Following a string of scandals that rocked his government, British Prime Minister Boris Johnson announced his resignation as leader of the Conservative Party on Thursday. This sparked a leadership election for a new Tory leader who will eventually succeed him.
Johnson, 58, declared he would stay in control at 10 Downing Street until a new leader had been chosen, which is anticipated to happen around the time of the Conservative Party conference in October.
While giving his resignation speech outside 10 Downing Street, he condemned his party’s “herd instinct” and lamented leaving the “greatest job in the world.”
Johnson gave a statement in which he announced the end of his three turbulent years in office, saying, “I want you to know how sad I am to be leaving the best job in the world.
“Johnson read out his address, which lasted just over six minutes, with little emotion. “It is apparent now that the parliamentary Conservative Party wants a new leader of that party and hence a new Prime Minister,” Johnson said.
“I have agreed with Sir Graham Brady, the chairman of our backbench MPs, that the process of choosing that new leader should begin now and the timetable will be announced next week,” the prime minister said. “I have today appointed a Cabinet to serve as I will until a new leader is in place.”
Reiterating his “great mandate” from the general election of 2019, the outgoing leader said that he had “worked so hard in the last few days to continue to deliver that mandate in person.”
“I felt it was my job, my duty, and my obligation to you,” he said. “We’re going to keep our word for 2019.”
In reference to the recent high drama, Johnson stated that he had attempted to convince his colleagues that it would be absurd to change governments with such a broad mandate, when the Tories are only a few points behind in the polls, and when the domestic and global economic environment is so challenging.
He also emphasised some of his government’s accomplishments, such as the rapid implementation of COVID vaccines in Europe.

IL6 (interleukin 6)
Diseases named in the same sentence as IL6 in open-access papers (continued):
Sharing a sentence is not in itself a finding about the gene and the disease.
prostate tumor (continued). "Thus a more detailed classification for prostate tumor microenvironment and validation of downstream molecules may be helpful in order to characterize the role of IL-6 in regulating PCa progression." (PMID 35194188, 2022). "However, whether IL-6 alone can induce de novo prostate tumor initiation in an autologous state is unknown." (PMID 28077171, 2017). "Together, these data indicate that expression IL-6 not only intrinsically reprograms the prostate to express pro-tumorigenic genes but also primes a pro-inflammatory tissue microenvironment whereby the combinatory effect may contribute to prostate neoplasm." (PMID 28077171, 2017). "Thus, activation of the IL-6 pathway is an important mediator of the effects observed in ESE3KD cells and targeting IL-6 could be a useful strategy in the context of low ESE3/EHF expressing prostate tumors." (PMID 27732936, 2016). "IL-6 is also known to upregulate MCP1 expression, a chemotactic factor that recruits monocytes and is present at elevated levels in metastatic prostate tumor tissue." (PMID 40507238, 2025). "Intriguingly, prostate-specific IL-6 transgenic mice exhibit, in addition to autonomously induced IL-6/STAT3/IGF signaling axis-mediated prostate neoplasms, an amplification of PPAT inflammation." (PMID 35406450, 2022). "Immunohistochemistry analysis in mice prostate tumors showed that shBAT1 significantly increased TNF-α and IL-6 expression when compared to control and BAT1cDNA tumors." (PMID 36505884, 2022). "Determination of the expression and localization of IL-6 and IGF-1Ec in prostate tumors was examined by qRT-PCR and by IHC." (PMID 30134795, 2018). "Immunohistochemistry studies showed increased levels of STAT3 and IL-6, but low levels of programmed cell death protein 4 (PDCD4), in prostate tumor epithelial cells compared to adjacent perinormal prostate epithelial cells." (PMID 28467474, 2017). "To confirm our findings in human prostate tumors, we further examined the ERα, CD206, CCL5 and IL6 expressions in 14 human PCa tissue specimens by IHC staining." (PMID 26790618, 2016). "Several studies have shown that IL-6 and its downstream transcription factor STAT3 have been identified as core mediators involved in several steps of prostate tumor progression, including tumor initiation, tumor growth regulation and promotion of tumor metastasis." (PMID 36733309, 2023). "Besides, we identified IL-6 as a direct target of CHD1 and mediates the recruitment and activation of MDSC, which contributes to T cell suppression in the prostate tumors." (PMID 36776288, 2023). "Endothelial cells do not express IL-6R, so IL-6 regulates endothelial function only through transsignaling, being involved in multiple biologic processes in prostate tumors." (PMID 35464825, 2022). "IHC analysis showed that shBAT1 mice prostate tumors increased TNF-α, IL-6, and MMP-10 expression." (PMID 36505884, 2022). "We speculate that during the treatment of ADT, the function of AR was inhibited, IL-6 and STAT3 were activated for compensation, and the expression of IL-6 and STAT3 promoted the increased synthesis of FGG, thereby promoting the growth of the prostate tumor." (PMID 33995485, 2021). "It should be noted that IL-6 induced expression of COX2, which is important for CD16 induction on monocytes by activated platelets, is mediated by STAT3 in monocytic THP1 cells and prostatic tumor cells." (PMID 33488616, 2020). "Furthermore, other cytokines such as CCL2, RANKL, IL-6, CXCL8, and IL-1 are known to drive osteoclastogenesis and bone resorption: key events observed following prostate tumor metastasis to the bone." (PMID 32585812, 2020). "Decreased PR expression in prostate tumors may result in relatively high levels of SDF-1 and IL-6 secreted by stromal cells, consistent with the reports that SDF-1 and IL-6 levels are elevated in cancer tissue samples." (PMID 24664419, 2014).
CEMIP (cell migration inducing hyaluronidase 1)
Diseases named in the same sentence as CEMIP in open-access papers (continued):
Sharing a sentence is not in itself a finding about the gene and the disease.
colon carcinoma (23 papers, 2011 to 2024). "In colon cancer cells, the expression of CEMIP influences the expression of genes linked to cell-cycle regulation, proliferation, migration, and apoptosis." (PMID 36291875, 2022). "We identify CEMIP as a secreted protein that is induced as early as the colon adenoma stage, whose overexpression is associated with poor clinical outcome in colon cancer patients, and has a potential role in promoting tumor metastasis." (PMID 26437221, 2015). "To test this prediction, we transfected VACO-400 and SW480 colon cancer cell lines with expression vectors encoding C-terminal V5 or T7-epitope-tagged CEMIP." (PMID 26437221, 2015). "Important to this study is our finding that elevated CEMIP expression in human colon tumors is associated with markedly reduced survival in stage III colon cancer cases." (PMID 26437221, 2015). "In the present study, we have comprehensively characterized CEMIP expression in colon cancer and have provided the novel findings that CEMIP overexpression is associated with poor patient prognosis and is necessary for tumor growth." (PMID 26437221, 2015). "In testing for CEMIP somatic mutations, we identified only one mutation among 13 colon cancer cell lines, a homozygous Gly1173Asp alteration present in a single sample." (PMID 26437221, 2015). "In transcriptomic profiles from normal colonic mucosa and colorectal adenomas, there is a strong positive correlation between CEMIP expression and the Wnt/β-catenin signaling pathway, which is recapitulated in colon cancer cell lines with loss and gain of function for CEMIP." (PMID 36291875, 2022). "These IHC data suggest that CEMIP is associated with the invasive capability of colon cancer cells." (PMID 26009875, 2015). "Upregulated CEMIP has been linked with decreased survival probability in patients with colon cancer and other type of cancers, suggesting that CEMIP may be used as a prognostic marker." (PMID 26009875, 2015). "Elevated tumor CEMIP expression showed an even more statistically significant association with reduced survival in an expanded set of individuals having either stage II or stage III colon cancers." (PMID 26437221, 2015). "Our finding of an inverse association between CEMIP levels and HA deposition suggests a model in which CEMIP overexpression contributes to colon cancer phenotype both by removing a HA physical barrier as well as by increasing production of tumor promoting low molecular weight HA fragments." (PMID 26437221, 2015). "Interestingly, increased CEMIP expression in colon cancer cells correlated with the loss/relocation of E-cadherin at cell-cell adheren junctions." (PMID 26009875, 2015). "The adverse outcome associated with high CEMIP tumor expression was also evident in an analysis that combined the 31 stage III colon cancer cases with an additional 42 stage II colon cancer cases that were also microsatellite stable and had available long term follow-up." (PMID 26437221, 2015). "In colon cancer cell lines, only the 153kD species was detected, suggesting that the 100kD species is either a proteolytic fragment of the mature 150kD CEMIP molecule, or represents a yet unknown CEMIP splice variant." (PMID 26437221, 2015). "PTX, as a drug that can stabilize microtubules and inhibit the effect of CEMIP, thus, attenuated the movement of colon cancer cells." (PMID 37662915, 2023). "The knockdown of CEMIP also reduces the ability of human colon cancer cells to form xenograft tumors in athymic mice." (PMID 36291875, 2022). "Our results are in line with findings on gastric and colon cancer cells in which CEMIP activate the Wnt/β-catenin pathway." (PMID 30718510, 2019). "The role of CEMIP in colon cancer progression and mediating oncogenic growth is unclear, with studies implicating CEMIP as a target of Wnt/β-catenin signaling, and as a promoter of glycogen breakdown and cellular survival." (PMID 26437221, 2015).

Added him: “I regret not having won those fights, and it is obviously terrible for me to not be able to personally see through so many ideas and projects.
“As we saw in Westminster, the herd instinct is strong, and when the herd moves, it moves. My friends in politics, no one is even close to being indispensable, and our great Darwinian system will produce another leader, equally determined to guiding this nation through difficult times.”
The resignation was warmly received by members of the Opposition and a sizeable portion of his own party, with Labour Leader Keir Starmer praising it as wonderful news for the nation.
However, many Conservative MPs disagree with Johnson’s decision to stay in government for a few more months before appointing a new leader because his authority has been so obviously undermined by his own erstwhile allies.
Even in the face of what appears to be defeat, Johnson remained defiant and appointed a number of replacement Cabinet ministers to take over the positions left empty by furious former colleagues, including Indian-origin Tory MP Shailesh Vara as the new Northern Ireland Secretary.
After days of tremendous political hysteria and a steady series of resignations from within the UK Cabinet since Tuesday, Johnson’s decision to resign eventually came just minutes after his newly chosen Chancellor to replace Rishi Sunak penned a blistering public letter urging him to leave immediately.
Prime Minister, you know in your heart what the correct thing to do is, and go now, said Nadhim Zahawi, an Iraqi-born minister who is one of the front-runners to succeed Johnson in 10 Downing Street.
His demand came in response to more than 50 resignations that have occurred since Johnson’s apology on Tuesday, which came after days of contradictory statements from Downing Street regarding the hiring and treatment of the now-suspended Chris Pincher. Chris Pincher resigned as the Deputy Chief Whip in charge of Tory party discipline last week after admitting to intoxication-related misconduct. It follows the COVID lawbreaking parties in Downing Street partygate affair, which last month led to a vote of no confidence that Johnson narrowly avoided.
With MPs currently putting themselves forward for the leadership position, his resignation has set off a vigorous leadership contest within the Conservative Party.
Goan-origin Suella Braverman, the UK Attorney General, withdrew her support for Johnson and is one of the first MPs to stake a claim to run for leadership. She chose not to resign from Cabinet, claiming that her legal role required her to continue.
Zahawi and Foreign Secretary Liz Truss are among the others anticipated to enter the contest, along with former Chancellor Rishi Sunak and former Health Secretary Sajid Javid as potential rivals.
Along with UK Defense Secretary Ben Wallace, Indian-born Home Secretary Priti Patel is another name being bandied about. Tory MPs Penny Mordaunt, Tom Tugendhat, and former Foreign Secretary Jeremy Hunt are among of the more junior members whose names are being bandied about.
It was Johnson’s tenure as British Prime Minister that put India and the UK on the path to a “Comprehensive Strategic Partnership.”
Johnson was widely regarded as an eager supporter of stronger connections with India and shared a palpably close relationship with the prime minister, whom he frequently referred to as his “khaas dost” or special buddy.